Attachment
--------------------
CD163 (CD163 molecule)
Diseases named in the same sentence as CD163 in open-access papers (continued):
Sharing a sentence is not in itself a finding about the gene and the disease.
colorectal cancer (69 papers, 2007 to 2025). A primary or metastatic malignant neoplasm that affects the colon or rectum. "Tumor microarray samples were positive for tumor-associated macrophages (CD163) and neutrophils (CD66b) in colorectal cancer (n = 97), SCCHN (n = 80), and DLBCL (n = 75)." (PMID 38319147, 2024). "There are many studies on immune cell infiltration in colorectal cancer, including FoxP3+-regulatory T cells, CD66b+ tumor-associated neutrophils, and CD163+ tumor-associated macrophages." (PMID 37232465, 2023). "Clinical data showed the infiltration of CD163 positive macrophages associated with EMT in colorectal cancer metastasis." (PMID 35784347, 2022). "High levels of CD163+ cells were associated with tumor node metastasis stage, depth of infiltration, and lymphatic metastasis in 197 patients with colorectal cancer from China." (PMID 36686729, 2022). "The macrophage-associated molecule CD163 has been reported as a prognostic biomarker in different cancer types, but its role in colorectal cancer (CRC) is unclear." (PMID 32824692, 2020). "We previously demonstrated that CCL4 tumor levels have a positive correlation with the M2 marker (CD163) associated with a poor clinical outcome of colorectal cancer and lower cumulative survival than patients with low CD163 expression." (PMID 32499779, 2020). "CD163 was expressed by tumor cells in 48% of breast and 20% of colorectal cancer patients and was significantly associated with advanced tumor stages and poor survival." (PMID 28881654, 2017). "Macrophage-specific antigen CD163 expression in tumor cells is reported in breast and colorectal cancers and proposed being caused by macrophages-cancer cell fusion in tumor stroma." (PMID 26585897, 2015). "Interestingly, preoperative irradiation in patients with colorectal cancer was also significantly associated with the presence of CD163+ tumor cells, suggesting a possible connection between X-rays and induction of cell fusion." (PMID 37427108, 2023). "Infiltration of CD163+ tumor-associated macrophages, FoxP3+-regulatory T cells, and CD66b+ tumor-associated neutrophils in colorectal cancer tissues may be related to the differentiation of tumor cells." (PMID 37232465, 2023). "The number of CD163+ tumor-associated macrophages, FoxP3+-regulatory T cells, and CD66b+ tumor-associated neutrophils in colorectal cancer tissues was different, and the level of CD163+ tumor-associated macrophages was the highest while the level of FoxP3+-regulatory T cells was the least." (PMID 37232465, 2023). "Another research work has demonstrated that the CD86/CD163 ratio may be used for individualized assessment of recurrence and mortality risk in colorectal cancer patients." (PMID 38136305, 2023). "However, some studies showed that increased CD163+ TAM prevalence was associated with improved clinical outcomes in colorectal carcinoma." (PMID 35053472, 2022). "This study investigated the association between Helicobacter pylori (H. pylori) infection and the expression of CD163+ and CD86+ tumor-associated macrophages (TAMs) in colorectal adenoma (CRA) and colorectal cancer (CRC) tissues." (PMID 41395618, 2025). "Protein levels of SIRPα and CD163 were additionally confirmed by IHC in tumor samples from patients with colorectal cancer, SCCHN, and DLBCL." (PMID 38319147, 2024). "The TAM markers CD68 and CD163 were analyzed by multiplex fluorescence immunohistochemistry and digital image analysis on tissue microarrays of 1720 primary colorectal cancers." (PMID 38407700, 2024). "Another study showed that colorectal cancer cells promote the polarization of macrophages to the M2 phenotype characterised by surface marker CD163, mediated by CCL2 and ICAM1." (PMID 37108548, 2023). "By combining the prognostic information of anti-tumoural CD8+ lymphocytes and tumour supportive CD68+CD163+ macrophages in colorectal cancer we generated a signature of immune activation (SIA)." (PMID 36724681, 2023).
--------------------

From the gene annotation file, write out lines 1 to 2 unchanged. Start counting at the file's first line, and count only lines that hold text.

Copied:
CD163 (CD163 molecule)
Diseases named in the same sentence as CD163 in open-access papers (continued):